Lately Malmö has been in the news for bombings, gang fights, shootings. Happy things really. But just the other day an article came out praising Malmö for its commitment to being green. As in environmentally friendly.
According to the article, 5 Amazing Green Cities, from How Stuff Works, “Model cities are ranked by a combination of criteria. These include urban planning and environmental statistics. They encompass energy sources, consumption and emissions, as well as transportation options and habits.” So it takes a lot to be considered a model green city. Of the five listed, one is Swedish, one is Danish, one is Icelandic, one is American, and one is Canadian. That in and of itself is kind of interesting because you have three Nordic countries, and then Portland and Vancouver are both in the Pacific northwest of North America. Seems very much like there is some sort of geographic thing going on.
Sweden in general is considered pretty green. You recycle everything. Some cities have multiple trash cans so you can sort everything properly. Källsortering. It’s kind of a pain at first but you get used to it. And then you go back to the US and ask silly questions like “where does the soft plastic go?” or you flatten all cardboard boxes and try to find out where they can be recycled. In other words, it becomes very much a part of your everyday interaction with trash.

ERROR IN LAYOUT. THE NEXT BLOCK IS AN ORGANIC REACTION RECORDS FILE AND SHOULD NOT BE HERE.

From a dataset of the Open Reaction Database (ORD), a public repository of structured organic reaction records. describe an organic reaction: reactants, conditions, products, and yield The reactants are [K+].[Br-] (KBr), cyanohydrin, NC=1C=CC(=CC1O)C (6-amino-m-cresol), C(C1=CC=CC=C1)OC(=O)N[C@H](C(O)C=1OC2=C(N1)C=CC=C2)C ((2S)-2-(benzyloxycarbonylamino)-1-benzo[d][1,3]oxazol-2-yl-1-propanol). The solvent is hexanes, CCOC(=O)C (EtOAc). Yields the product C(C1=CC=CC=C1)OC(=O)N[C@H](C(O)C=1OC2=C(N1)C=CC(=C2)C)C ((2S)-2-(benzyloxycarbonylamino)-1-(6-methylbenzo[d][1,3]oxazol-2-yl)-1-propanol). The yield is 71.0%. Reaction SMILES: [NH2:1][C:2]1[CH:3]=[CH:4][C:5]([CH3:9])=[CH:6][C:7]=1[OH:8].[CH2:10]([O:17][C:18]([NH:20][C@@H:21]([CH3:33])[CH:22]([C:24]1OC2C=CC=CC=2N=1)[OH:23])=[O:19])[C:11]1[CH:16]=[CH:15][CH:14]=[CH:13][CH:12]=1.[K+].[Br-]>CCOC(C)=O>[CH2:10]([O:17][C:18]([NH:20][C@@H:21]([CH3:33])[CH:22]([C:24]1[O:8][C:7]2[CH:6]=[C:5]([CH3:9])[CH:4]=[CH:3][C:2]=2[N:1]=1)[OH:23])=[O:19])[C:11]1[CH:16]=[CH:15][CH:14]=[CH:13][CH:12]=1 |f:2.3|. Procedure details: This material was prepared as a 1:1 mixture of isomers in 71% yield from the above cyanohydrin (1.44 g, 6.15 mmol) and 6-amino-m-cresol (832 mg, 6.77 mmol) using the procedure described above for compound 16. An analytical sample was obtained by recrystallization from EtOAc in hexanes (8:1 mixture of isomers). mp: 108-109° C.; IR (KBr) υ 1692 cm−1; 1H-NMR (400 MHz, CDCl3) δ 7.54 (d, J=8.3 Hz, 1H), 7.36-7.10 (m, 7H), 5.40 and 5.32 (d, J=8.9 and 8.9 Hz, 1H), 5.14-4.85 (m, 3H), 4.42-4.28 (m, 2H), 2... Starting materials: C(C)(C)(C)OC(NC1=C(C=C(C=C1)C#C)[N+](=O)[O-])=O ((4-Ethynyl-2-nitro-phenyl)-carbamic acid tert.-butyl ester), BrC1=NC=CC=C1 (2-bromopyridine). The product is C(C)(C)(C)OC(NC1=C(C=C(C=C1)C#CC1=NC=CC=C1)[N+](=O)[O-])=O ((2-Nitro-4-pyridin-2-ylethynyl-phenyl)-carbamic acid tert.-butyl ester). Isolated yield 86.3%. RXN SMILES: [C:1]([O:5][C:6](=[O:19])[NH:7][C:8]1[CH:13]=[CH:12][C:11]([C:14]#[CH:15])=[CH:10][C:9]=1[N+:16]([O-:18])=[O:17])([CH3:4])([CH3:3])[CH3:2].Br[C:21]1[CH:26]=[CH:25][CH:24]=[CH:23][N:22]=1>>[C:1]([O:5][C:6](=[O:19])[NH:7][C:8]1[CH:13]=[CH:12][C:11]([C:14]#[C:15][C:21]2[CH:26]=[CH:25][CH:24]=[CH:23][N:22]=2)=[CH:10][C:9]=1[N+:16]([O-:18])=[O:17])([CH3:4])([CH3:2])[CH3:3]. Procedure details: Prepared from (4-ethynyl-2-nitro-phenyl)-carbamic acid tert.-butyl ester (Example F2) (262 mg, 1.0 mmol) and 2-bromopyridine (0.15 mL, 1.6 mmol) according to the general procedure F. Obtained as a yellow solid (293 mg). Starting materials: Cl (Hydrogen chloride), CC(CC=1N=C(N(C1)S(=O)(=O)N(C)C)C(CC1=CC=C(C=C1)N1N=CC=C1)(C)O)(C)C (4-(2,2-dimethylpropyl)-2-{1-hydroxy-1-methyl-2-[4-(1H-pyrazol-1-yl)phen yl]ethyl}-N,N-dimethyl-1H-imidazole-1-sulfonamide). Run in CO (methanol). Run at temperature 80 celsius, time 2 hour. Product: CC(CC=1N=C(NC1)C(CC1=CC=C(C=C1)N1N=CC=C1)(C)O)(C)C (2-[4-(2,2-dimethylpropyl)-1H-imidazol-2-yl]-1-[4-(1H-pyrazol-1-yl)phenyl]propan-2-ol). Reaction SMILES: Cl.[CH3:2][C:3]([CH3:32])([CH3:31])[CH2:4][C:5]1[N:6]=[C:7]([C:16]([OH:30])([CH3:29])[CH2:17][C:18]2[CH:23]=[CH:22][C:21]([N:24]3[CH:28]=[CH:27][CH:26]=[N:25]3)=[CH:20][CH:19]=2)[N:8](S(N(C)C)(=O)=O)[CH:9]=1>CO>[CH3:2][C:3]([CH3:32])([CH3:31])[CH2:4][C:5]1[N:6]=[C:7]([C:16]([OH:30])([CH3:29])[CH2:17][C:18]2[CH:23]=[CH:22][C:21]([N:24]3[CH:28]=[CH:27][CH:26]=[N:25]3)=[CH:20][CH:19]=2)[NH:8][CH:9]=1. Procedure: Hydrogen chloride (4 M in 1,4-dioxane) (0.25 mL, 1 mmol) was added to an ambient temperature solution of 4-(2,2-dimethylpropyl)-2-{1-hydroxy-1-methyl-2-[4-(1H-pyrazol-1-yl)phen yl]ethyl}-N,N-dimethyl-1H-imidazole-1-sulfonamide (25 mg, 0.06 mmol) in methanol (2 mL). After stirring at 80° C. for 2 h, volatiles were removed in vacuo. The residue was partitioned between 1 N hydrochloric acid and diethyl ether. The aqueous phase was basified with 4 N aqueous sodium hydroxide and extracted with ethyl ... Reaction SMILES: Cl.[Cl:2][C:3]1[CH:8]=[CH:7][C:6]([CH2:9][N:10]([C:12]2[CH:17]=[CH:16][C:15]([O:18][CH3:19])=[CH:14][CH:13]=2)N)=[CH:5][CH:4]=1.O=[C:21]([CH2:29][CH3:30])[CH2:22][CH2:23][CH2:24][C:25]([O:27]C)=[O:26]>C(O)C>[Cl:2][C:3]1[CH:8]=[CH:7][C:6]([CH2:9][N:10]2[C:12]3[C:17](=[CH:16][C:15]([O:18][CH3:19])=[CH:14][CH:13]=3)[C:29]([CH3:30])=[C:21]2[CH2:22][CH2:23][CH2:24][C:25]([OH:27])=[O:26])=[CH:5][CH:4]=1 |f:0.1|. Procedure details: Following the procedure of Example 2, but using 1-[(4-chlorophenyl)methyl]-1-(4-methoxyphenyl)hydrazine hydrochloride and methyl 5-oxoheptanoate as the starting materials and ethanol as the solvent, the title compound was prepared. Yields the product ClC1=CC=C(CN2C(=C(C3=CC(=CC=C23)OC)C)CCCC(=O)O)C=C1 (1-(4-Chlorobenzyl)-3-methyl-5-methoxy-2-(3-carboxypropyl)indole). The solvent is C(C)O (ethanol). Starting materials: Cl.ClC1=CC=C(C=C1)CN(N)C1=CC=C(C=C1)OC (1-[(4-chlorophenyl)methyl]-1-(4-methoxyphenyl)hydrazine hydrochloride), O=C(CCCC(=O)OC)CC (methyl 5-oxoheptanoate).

Now, with that mindset you would imagine someplace that isn’t beset by gang violence would be the greener city. Like Stockholm for example. Apparently, you would be wrong.
Malmö takes the cake, for the most part because of its use of sustainable energy. The article also mentions that the city is “pedestrian and cycle friendly.” But so is the entire country so that doesn’t really impress me that much. What did impress me was that an entire neighborhood (a former shipyard) in the city run on solar, hydro, and wind energy. Considering the rise in oil prices and the discussion in the US about oil independence and regardless of your stance on global warming, it’s kind of cool to see that renewable energy can be used successfully in larger areas.
Sweden does good work when it comes to this sort of thing. I would be interested though to know how much it costs to make an entire neighborhood run on renewable energy.
But if you’re looking for green places to live, look no further than Sweden and the rest of the Nordic countries. Or the Pacific Northwest if you want to stay over on that side of the Atlantic.
Welcome to Sweden.